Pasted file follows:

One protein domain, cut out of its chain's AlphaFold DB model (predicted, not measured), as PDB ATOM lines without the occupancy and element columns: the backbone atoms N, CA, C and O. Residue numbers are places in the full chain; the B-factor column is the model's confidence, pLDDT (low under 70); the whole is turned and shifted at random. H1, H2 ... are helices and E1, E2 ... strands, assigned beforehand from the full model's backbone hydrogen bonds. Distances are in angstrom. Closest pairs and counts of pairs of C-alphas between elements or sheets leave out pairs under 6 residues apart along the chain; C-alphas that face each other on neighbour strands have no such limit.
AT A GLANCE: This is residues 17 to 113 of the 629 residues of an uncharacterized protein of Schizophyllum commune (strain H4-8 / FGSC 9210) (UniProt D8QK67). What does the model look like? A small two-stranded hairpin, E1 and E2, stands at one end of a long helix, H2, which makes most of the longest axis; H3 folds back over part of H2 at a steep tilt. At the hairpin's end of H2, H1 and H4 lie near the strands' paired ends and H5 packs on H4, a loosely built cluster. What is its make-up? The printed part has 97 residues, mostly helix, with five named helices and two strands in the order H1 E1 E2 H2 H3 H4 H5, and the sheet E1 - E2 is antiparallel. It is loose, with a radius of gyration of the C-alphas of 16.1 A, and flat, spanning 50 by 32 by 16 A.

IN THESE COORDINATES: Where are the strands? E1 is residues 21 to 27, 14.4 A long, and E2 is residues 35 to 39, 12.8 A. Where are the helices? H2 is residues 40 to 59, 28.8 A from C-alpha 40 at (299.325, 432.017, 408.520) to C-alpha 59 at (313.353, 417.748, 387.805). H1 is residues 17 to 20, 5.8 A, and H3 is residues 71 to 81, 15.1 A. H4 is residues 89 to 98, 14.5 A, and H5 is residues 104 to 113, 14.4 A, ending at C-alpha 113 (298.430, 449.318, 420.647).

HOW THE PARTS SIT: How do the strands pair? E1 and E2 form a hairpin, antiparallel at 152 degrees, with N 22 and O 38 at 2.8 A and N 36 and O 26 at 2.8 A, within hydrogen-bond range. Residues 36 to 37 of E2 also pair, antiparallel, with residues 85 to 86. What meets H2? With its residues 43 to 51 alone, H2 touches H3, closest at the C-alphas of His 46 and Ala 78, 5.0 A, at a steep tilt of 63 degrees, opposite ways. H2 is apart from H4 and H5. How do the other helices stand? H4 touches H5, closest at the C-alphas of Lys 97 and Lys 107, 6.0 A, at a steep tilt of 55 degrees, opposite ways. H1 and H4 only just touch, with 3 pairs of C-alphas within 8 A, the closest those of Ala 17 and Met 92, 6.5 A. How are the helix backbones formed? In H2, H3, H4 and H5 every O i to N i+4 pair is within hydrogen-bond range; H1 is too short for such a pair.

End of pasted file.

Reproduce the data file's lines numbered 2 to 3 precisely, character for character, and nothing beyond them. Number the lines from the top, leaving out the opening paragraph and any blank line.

IN THESE COORDINATES: Where are the strands? E1 is residues 21 to 27, 14.4 A long, and E2 is residues 35 to 39, 12.8 A. Where are the helices? H2 is residues 40 to 59, 28.8 A from C-alpha 40 at (299.325, 432.017, 408.520) to C-alpha 59 at (313.353, 417.748, 387.805). H1 is residues 17 to 20, 5.8 A, and H3 is residues 71 to 81, 15.1 A. H4 is residues 89 to 98, 14.5 A, and H5 is residues 104 to 113, 14.4 A, ending at C-alpha 113 (298.430, 449.318, 420.647).

HOW THE PARTS SIT: How do the strands pair? E1 and E2 form a hairpin, antiparallel at 152 degrees, with N 22 and O 38 at 2.8 A and N 36 and O 26 at 2.8 A, within hydrogen-bond range. Residues 36 to 37 of E2 also pair, antiparallel, with residues 85 to 86. What meets H2? With its residues 43 to 51 alone, H2 touches H3, closest at the C-alphas of His 46 and Ala 78, 5.0 A, at a steep tilt of 63 degrees, opposite ways. H2 is apart from H4 and H5. How do the other helices stand? H4 touches H5, closest at the C-alphas of Lys 97 and Lys 107, 6.0 A, at a steep tilt of 55 degrees, opposite ways. H1 and H4 only just touch, with 3 pairs of C-alphas within 8 A, the closest those of Ala 17 and Met 92, 6.5 A. How are the helix backbones formed? In H2, H3, H4 and H5 every O i to N i+4 pair is within hydrogen-bond range; H1 is too short for such a pair.